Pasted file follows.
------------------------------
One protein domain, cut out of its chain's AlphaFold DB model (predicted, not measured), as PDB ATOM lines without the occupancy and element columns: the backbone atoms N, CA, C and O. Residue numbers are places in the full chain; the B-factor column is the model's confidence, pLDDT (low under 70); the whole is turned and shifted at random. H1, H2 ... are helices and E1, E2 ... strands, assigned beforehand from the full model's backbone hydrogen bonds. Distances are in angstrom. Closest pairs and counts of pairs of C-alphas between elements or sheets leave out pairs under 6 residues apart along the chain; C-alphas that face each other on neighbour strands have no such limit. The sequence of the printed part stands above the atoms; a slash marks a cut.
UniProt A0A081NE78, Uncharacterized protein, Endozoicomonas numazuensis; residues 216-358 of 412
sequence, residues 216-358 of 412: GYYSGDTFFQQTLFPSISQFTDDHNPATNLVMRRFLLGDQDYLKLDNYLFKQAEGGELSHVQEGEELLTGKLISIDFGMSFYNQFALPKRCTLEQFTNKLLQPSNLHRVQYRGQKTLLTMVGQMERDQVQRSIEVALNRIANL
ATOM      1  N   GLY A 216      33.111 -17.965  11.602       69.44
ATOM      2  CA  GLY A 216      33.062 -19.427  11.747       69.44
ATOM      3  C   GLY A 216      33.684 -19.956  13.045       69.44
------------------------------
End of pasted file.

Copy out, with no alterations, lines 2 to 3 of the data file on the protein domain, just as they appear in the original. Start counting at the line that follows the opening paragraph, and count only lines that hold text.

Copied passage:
sequence, residues 216-358 of 412: GYYSGDTFFQQTLFPSISQFTDDHNPATNLVMRRFLLGDQDYLKLDNYLFKQAEGGELSHVQEGEELLTGKLISIDFGMSFYNQFALPKRCTLEQFTNKLLQPSNLHRVQYRGQKTLLTMVGQMERDQVQRSIEVALNRIANL
ATOM      1  N   GLY A 216      33.111 -17.965  11.602       69.44